C: How did you meet the Ford brothers?
AM: My background is as an accountant, not a boring one! Howard is one of my clients and we were going through his accounts one day and we somehow got onto the subject of feature films. He and Jon had done a couple of indies in the past which were quite successful, but that was several years before. We then decided to set up a production company and go and do this thing. Horror films for me are a big thing and something that I am often drawn to. I think that they are one of the most thought provoking genres and I remember being really frightened by films like Poltergeist and The Exorcist. I also remember watching Pet Sematary when I was young with my brother and being scared for days. I personally find some of today’s horror to be a little disappointing. The use of CGI is sometimes overused so much that it really detracts from the realism, which was a big thought process when we decided to use minimal CGI on The Dead.
C: So this is the first feature film that you personally produced?
AM: Yes, I had always really enjoyed films, I used to sit in cinemas and find it an escapism for a couple of hours, be in awe of the way a film comes together and seeing how many people come together to make something that lasts a couple of hours. So when Howard proposed the idea of making a film I jumped at the chance and it has been one of the most frustrating, enjoyable and challenging things I have ever done and this being my first will always be very special to me. The learning curve I have ridden over the past three years is immense and I am now armed with the ability to start the journey all over again!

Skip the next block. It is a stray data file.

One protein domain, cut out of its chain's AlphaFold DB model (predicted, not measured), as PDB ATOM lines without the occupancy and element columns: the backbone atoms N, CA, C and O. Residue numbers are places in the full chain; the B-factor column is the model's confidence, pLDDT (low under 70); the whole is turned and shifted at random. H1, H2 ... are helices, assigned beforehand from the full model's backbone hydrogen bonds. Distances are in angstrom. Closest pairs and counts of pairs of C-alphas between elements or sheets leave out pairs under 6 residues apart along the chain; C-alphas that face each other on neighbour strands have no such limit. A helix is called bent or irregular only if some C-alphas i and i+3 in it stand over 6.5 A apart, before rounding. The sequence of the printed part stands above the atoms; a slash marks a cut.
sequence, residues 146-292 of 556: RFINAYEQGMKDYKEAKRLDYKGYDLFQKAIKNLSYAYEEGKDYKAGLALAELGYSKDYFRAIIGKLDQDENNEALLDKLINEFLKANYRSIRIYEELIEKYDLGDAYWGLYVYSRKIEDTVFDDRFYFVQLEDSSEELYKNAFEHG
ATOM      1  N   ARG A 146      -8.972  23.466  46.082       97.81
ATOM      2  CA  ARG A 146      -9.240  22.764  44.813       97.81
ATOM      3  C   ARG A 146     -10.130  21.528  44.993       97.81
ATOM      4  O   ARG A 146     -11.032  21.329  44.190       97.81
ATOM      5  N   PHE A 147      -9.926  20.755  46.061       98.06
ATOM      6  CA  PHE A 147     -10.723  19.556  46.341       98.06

C: Do you happen to know how The Dead came to be added to this year’s Philly-based 24 Hour Horror-Thon? It’s the first time that they’ve shown a new film as well as the first time that they’ve announced a title from the always secret lineup ahead of time.
AM: The demand for The Dead has been amazing. I wasn’t aware of that, but I know that the market is currently really tough, us getting a theatrical release was very hard fought but something we really wanted as we shot The Dead to be shown on the big screen. What we are finding are people who are not traditional followers of the genre are actually surprised by the film and how much they enjoy it. Despite my bias, it is a beautifully shot film, we shot on film, we used some of the industry’s finest sound designers as the soundtrack is so important and the music by Imran Ahmad is amazing and extremely powerful. So I think The Dead is very unqiue and unlike anything else before it so perhaps that’s the reason? We are really grateful for everyone’s support, it’s true that your film is only as good as your audience’s response so thank you to all those who have supported us, as independent filmmakers it is so important!
The Dead opens locally at the AMC Loews Cherry Hill on November 4.
Author: Eric Bresler
Eric is the Founder/Site Editor of Cinedelphia.com whose additional activities are numerous: Director/Curator of the Philadelphia Mausoleum of Contemporary Art (PhilaMOCA), founder of Tokyo No Records, the brain behind Video Pirates, and active local film programmer including the Unknown Japan screening series. He’s served as a TLA Video Manager, Philadelphia Film Society Managing Director, and Adjunct Professor in Cinema Studies at Drexel University. He is shy and modest. Email Eric.